[Update: The Vundle plug-in conveniently abstracts away the approach described here. I have been using it for quite a while and highly recommend it, just as Erik did]

Nowadays, people share even their DNA on GitHub. With such a healthy open-source ecosystem and new updates every day, here is a way to keep up with the latest versions of your vim plug-ins.

Git submodules

Let's start with an idea - consider your vim configuration as project, with plug-ins as dependencies. Since you want to have the latest and greatest, you may want to directly link to their sources on github. But how? This is where git submodules come in:

<code title="git submodule basic syntax">git submodule add <repository> [<path>] </code>

In the case of your vim configuration, the above command will take the following form:

<code title="cloning the NerdTree plug-in to your vim bundle">git submodule add https://github.com/scrooloose/nerdtree.git .vim/bundle/nerdtree</code>

The above command will add a reference to the project located at to your vim configuration (that is itself in git). However, there is a problem: due to the fact that many projects have their own directory structure, you cannot just add them easily to the specific directories that vim expects. Luckily, vim superstar Tim Pope has developed a remedy called "pathogen".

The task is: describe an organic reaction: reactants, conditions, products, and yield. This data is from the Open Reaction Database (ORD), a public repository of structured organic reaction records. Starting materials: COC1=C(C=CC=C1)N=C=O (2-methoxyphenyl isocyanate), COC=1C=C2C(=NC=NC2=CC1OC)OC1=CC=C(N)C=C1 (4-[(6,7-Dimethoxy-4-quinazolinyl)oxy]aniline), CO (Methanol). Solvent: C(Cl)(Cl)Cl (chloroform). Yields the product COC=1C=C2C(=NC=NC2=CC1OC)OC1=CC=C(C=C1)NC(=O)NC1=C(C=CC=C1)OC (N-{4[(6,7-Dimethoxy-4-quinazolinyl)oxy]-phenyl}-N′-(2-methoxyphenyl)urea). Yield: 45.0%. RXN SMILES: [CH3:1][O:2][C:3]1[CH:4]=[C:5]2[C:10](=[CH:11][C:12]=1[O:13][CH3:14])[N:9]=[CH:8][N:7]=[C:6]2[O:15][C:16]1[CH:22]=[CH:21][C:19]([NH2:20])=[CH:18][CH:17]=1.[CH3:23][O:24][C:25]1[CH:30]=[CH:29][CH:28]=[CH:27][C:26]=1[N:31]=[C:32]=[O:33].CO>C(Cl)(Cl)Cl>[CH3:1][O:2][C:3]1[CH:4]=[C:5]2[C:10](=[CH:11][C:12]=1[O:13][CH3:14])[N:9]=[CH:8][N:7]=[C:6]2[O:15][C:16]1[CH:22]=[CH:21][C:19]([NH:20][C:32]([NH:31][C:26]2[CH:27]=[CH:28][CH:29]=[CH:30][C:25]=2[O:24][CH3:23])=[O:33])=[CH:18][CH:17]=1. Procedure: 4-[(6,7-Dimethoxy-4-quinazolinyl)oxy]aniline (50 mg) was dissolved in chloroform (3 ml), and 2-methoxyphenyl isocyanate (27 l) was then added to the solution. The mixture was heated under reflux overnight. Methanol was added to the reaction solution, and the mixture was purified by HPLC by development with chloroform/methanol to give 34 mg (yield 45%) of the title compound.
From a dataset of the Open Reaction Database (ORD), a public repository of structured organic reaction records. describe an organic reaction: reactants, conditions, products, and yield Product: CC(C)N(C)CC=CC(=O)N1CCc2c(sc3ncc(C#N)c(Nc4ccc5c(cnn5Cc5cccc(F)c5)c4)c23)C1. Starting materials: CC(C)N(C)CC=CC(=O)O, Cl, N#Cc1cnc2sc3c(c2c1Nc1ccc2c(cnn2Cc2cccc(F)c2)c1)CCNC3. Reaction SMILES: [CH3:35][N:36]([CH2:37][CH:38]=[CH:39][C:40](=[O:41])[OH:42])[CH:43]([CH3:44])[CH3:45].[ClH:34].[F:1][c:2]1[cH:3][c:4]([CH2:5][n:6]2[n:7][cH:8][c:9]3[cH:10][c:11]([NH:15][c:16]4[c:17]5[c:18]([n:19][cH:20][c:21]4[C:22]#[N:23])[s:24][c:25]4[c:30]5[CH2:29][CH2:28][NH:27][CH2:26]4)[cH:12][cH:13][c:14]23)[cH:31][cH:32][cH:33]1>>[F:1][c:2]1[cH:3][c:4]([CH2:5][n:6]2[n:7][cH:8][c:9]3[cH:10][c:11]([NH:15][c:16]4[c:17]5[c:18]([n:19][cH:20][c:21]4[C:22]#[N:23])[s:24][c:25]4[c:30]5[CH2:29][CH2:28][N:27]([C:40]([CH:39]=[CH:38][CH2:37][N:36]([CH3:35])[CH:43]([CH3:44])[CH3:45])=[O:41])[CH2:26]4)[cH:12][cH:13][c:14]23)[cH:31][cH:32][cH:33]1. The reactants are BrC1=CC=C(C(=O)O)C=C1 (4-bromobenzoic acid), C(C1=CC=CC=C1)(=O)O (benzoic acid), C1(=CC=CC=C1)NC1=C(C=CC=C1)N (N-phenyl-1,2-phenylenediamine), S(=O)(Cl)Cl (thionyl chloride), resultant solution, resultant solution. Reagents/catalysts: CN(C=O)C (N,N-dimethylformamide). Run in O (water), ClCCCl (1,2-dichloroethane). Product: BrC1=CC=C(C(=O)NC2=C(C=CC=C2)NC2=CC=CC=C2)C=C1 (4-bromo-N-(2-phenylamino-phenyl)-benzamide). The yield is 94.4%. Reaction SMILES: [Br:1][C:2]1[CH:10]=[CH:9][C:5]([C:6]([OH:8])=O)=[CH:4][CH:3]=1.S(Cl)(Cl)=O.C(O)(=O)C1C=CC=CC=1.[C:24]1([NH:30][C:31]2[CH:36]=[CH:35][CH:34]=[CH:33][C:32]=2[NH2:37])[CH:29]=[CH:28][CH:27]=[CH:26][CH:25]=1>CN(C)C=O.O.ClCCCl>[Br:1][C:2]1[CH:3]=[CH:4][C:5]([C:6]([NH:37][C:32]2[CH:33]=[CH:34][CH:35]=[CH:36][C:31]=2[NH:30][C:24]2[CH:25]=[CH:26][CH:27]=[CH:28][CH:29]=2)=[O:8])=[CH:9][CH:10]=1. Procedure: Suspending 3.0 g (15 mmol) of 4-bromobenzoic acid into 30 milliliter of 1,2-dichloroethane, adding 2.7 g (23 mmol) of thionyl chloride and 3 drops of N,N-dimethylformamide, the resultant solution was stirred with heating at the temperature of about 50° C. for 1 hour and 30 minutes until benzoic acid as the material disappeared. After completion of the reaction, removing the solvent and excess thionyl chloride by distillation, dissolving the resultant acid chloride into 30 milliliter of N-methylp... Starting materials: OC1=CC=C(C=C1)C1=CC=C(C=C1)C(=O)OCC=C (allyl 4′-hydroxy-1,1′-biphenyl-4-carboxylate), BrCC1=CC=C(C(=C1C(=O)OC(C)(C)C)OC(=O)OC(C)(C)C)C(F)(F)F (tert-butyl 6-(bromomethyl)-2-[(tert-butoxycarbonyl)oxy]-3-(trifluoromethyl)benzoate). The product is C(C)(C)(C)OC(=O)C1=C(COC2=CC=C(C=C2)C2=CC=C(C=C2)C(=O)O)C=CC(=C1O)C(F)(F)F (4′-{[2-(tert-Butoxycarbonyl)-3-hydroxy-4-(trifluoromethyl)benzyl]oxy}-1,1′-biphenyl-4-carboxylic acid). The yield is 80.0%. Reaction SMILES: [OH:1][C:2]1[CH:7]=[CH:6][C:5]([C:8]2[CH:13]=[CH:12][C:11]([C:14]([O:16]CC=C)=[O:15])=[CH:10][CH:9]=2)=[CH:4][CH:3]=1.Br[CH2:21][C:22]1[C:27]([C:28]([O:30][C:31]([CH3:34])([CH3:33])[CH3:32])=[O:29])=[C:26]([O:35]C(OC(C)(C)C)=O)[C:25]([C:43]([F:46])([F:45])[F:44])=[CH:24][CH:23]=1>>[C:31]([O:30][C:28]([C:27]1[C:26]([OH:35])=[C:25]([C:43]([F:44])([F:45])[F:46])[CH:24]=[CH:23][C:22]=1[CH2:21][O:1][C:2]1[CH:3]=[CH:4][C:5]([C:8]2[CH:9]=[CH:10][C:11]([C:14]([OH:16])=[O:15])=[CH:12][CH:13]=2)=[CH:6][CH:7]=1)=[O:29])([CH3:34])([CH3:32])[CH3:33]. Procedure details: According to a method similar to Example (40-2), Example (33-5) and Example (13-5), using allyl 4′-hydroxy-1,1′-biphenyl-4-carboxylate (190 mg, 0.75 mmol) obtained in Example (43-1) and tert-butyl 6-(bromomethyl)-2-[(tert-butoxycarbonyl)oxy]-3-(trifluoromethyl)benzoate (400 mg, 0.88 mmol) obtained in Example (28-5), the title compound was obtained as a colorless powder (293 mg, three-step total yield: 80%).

This great plug-in will load other plug-ins from the ~/.vim/bundle directory. Since pathogen is yet another dependency of the project, it should be placed in the .vim/bundle folder:

<code title="cloning the NerdTree plug-in to your git bundle">git submodule add https://github.com/tpope/vim-pathogen.git .vim/bundle/pathogen</code>

<code title="pathogen initialization">source ~/.vim/bundle/pathogen/autoload/pathogen.vim
call pathogen#infect()</code>

Now that vim is infected with the pathogen, your modules are fully loaded. Hack away!

Updating plug-ins

Here comes the really sweet part: if you want to update all your plug-ins (bound by submodules), it is as sexy as running one line in bash:

<code title="updating all git submodules (i.e. vim plug-ins)">git submodule foreach git pull origin master </code>

Updating a single module is done by a git pull origin master, if you ever need to.

In conclusion

I hope that this will let you manage your vim configuration with ease - it works great for me! We are one step closer to our personal configuration heaven. If you found this article to be useful, leave a comment or hit me up on twitter!

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